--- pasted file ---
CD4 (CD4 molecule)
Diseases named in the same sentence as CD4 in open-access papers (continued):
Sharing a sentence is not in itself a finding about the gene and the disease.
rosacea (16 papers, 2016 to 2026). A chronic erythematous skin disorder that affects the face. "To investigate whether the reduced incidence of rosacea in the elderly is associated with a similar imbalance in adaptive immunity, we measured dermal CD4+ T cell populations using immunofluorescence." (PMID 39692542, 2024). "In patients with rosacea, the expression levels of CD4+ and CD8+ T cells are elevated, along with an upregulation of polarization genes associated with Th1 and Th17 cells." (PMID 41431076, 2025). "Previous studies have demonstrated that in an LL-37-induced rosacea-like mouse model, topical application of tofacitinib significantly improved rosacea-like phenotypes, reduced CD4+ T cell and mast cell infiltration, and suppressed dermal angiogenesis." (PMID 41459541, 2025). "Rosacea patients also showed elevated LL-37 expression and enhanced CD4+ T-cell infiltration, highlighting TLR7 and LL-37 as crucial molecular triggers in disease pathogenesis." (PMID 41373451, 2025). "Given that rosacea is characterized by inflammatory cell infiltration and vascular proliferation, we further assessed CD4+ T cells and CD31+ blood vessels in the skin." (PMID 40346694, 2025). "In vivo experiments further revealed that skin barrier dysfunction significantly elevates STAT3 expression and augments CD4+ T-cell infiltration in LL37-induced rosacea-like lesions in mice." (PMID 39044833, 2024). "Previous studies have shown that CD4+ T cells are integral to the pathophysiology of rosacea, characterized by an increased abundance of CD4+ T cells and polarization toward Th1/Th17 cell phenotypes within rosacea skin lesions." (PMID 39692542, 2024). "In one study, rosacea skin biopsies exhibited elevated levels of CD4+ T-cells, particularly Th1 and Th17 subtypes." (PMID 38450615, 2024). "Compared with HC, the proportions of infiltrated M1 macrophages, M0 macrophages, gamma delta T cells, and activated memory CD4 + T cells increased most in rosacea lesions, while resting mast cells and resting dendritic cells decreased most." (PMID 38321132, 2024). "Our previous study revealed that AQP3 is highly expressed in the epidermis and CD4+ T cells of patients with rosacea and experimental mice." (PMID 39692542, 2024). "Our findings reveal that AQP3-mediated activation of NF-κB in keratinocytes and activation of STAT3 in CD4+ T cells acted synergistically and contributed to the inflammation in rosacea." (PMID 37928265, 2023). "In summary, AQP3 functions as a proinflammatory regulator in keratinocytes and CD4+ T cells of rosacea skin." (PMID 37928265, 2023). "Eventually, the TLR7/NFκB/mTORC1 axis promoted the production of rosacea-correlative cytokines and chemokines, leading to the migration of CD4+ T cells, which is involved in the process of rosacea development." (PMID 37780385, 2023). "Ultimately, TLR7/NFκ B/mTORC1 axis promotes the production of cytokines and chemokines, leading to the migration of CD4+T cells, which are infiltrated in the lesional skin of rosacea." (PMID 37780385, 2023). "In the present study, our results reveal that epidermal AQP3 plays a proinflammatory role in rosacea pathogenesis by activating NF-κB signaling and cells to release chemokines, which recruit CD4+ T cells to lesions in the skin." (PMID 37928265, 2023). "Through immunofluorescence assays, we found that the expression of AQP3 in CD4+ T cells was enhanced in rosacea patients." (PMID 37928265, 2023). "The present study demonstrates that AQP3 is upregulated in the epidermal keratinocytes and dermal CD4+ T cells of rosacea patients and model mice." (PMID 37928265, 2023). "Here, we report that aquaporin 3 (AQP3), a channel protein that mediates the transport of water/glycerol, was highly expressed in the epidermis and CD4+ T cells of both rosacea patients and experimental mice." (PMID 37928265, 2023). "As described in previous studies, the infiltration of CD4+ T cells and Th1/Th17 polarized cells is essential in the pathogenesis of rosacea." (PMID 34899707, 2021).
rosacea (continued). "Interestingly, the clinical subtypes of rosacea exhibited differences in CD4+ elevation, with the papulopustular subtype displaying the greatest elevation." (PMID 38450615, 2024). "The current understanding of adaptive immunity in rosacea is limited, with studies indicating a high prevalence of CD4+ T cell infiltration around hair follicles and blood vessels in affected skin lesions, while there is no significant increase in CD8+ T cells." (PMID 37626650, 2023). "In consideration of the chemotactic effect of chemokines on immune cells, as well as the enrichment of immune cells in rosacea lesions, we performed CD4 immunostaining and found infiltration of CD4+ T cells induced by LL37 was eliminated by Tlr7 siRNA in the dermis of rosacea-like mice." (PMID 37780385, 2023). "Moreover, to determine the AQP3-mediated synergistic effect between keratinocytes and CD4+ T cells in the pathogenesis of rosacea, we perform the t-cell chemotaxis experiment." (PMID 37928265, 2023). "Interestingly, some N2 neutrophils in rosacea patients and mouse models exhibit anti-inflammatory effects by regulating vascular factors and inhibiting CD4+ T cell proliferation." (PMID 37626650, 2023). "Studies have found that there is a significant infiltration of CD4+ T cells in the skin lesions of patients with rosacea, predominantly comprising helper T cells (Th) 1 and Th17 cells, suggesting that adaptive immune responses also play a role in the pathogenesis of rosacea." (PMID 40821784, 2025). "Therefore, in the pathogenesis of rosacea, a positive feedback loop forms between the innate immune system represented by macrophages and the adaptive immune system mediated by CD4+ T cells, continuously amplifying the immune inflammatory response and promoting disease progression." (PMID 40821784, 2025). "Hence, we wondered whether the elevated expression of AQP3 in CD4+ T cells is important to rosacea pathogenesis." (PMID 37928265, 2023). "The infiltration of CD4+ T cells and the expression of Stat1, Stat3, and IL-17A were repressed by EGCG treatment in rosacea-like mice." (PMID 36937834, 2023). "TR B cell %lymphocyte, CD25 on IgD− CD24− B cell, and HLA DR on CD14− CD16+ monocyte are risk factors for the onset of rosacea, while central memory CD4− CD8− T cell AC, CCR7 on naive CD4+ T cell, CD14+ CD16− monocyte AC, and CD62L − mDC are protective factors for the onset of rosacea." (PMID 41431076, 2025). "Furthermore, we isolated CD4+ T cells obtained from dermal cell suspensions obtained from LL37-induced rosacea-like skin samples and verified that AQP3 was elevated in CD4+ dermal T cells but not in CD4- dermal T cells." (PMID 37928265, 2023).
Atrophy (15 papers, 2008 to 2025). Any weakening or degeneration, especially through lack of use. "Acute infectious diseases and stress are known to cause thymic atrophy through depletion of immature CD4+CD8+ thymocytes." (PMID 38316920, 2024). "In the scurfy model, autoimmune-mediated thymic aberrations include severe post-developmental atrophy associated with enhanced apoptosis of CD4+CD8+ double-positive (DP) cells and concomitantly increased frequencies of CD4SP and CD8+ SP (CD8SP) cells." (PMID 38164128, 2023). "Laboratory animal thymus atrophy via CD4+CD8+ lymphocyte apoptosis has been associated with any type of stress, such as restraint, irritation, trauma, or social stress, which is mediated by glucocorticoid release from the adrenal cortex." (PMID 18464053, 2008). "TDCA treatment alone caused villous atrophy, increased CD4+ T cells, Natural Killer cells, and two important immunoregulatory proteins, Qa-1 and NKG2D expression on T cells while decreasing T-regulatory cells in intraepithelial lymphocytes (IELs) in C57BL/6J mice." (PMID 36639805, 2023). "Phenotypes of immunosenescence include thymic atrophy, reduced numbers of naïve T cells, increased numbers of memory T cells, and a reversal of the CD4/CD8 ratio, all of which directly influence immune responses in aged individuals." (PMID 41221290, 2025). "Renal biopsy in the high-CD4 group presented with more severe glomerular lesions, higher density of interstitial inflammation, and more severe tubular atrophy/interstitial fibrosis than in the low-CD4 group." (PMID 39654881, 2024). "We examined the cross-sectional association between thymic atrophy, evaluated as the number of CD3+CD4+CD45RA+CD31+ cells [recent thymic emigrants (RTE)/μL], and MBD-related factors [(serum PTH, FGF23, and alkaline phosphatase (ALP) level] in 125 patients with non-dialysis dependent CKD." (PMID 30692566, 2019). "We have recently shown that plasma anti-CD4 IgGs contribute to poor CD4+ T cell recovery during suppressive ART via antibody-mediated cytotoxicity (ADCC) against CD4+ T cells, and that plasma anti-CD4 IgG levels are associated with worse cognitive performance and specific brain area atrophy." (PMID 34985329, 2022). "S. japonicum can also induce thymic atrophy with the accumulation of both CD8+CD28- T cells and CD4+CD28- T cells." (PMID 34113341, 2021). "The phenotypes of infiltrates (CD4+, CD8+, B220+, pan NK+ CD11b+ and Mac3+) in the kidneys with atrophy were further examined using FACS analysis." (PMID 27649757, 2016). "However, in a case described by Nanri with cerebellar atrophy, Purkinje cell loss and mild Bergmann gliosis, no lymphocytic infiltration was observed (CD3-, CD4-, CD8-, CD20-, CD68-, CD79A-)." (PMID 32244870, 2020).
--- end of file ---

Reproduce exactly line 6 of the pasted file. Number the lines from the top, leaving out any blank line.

Atrophy (15 papers, 2008 to 2025). Any weakening or degeneration, especially through lack of use. "Acute infectious diseases and stress are known to cause thymic atrophy through depletion of immature CD4+CD8+ thymocytes." (PMID 38316920, 2024). "In the scurfy model, autoimmune-mediated thymic aberrations include severe post-developmental atrophy associated with enhanced apoptosis of CD4+CD8+ double-positive (DP) cells and concomitantly increased frequencies of CD4SP and CD8+ SP (CD8SP) cells." (PMID 38164128, 2023). "Laboratory animal thymus atrophy via CD4+CD8+ lymphocyte apoptosis has been associated with any type of stress, such as restraint, irritation, trauma, or social stress, which is mediated by glucocorticoid release from the adrenal cortex." (PMID 18464053, 2008). "TDCA treatment alone caused villous atrophy, increased CD4+ T cells, Natural Killer cells, and two important immunoregulatory proteins, Qa-1 and NKG2D expression on T cells while decreasing T-regulatory cells in intraepithelial lymphocytes (IELs) in C57BL/6J mice." (PMID 36639805, 2023). "Phenotypes of immunosenescence include thymic atrophy, reduced numbers of naïve T cells, increased numbers of memory T cells, and a reversal of the CD4/CD8 ratio, all of which directly influence immune responses in aged individuals." (PMID 41221290, 2025). "Renal biopsy in the high-CD4 group presented with more severe glomerular lesions, higher density of interstitial inflammation, and more severe tubular atrophy/interstitial fibrosis than in the low-CD4 group." (PMID 39654881, 2024). "We examined the cross-sectional association between thymic atrophy, evaluated as the number of CD3+CD4+CD45RA+CD31+ cells [recent thymic emigrants (RTE)/μL], and MBD-related factors [(serum PTH, FGF23, and alkaline phosphatase (ALP) level] in 125 patients with non-dialysis dependent CKD." (PMID 30692566, 2019). "We have recently shown that plasma anti-CD4 IgGs contribute to poor CD4+ T cell recovery during suppressive ART via antibody-mediated cytotoxicity (ADCC) against CD4+ T cells, and that plasma anti-CD4 IgG levels are associated with worse cognitive performance and specific brain area atrophy." (PMID 34985329, 2022). "S. japonicum can also induce thymic atrophy with the accumulation of both CD8+CD28- T cells and CD4+CD28- T cells." (PMID 34113341, 2021). "The phenotypes of infiltrates (CD4+, CD8+, B220+, pan NK+ CD11b+ and Mac3+) in the kidneys with atrophy were further examined using FACS analysis." (PMID 27649757, 2016). "However, in a case described by Nanri with cerebellar atrophy, Purkinje cell loss and mild Bergmann gliosis, no lymphocytic infiltration was observed (CD3-, CD4-, CD8-, CD20-, CD68-, CD79A-)." (PMID 32244870, 2020).